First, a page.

Faust the First

How graffiti artist and ADC Young Guns 12 winner almost didn't make the cut

1200x637_04March is ADC Young Guns Month here on the ADC Blog! Well to be perfectly honest, the ADC Blog gives Young Guns some love every month, but this month is extra special! As we head towards the deadline for Young Guns 13 entries, we will be featuring the works and thoughts of Young Guns 12, the latest class to join the exclusive club of young creative professionals. We will also be sharing the thoughts of the judges who voted them in. This way, you’ll have some idea of what it takes to become a Young Gun — and the answers just might surprise you.

Our first YG12 winner of the month is also the first artist whose skills fall primarily under the title of “graffiti artist” to ever be selected… and as you will learn from one judge, he almost didn’t make the cut.



New York, NY, USA



How did you first hear about Young Guns?

I didn’t go to school for design. I don’t really work in advertising. So I hadn’t heard about Young Guns until recently. It wasn’t until Jessica Walsh (YG8) and Timothy Goodman’s (YG7) 40 Days of Dating had captivated the city, Dana Tanamachi (YG9) was in SquareSpace ads all over the subway system, and I realized that everytime I read the bio for a young designer that was influencing culture today it was this thing that kept coming up. I clicked the link in Dana’s bio to the Young Guns site, and serendipitously it was the day of the call for submissions party at the ADC.

What were your impressions of the competition before entering?

Looking at the list of previous winners was clearly impressive. And I like that the name, Young Guns, sounds pretty badass. But when I went to the event at the ADC, I didn’t know a single person in the room. I was a total outsider. I thought maybe I’m in the wrong place and this isn’t for me. But that’s not the case anymore.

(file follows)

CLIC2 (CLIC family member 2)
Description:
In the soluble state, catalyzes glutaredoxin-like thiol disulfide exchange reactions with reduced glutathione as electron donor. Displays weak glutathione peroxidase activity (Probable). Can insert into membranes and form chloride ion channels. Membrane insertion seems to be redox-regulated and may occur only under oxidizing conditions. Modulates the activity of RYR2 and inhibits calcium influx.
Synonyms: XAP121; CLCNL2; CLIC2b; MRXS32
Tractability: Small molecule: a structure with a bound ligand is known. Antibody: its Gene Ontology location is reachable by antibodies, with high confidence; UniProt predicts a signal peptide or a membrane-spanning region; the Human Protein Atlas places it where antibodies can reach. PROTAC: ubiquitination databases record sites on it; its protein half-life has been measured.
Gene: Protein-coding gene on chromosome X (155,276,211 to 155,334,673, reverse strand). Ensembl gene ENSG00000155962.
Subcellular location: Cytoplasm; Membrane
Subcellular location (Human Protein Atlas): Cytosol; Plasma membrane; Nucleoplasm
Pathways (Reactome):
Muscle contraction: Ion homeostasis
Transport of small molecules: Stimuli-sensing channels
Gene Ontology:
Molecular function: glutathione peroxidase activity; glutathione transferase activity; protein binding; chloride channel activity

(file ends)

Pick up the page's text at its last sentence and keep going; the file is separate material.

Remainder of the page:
Did that leave you with any pangs of doubt before entering, thinking you maybe weren’t good enough to join them?

I did have my doubts. I believed in myself, my talent, my work, but I questioned if it was what the judges were looking for. What I do isn’t really like any of the previous winners. Which could either be really good or really bad. Even when I filled out the application I wasn’t quite sure which box to check off; am I supposed to say that I’m a “designer”? “Typographer”? “Illustrator”? “Art director”? None of the above? But I believe in always putting oneself in the position to succeed, and it’s better to apply and not get it than to live with the regret of never trying.

How did you decide which pieces to submit? Was it a no-brainer or did you have to really think about your entry?

I wanted to show my own unique voice, style, and point of view. And I also wanted to show a breadth of projects and exploration of mediums. So the work I submitted ranged from a 3-story tall public mural to a tattoo design and a Fabergé egg encrusted in 5000 Swarovski crystals. Half of the pieces in anyone’s entry have to be “professional” work, but I only take on projects that I believe in and would do for myself, so it all felt like personal work to me.

“I was a total outsider. I thought maybe I’m in the wrong place and this isn’t for me. But that’s not the case anymore.”

Tell us what it was like when you found out you won.

It’s definitely a point of pride. Especially being asked to represent my year for the YG13 campaign and being featured among Stefan Sagmeister (YG1), Jessica Hische (YG7), Jon Contino (YG9), basically the biggest names in Design.

Which past Young Guns winners do you admire most?